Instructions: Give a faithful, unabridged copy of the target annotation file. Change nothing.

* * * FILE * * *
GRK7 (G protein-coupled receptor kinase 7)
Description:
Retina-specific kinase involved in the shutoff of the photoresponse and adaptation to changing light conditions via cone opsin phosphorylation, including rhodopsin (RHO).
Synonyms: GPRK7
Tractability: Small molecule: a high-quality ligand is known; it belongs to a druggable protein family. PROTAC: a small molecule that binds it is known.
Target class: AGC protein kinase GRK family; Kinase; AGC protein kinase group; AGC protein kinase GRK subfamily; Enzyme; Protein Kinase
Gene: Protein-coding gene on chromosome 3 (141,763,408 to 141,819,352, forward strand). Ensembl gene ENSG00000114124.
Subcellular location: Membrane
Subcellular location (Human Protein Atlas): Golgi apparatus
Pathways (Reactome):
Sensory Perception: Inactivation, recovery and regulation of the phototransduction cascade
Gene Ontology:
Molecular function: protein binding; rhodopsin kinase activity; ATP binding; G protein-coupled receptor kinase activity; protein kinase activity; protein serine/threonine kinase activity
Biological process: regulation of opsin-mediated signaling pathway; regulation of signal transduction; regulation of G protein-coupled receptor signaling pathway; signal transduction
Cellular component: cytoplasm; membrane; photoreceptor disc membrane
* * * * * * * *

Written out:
GRK7 (G protein-coupled receptor kinase 7)
Description:
Retina-specific kinase involved in the shutoff of the photoresponse and adaptation to changing light conditions via cone opsin phosphorylation, including rhodopsin (RHO).
Synonyms: GPRK7
Tractability: Small molecule: a high-quality ligand is known; it belongs to a druggable protein family. PROTAC: a small molecule that binds it is known.
Target class: AGC protein kinase GRK family; Kinase; AGC protein kinase group; AGC protein kinase GRK subfamily; Enzyme; Protein Kinase
Gene: Protein-coding gene on chromosome 3 (141,763,408 to 141,819,352, forward strand). Ensembl gene ENSG00000114124.
Subcellular location: Membrane
Subcellular location (Human Protein Atlas): Golgi apparatus
Pathways (Reactome):
Sensory Perception: Inactivation, recovery and regulation of the phototransduction cascade
Gene Ontology:
Molecular function: protein binding; rhodopsin kinase activity; ATP binding; G protein-coupled receptor kinase activity; protein kinase activity; protein serine/threonine kinase activity
Biological process: regulation of opsin-mediated signaling pathway; regulation of signal transduction; regulation of G protein-coupled receptor signaling pathway; signal transduction
Cellular component: cytoplasm; membrane; photoreceptor disc membrane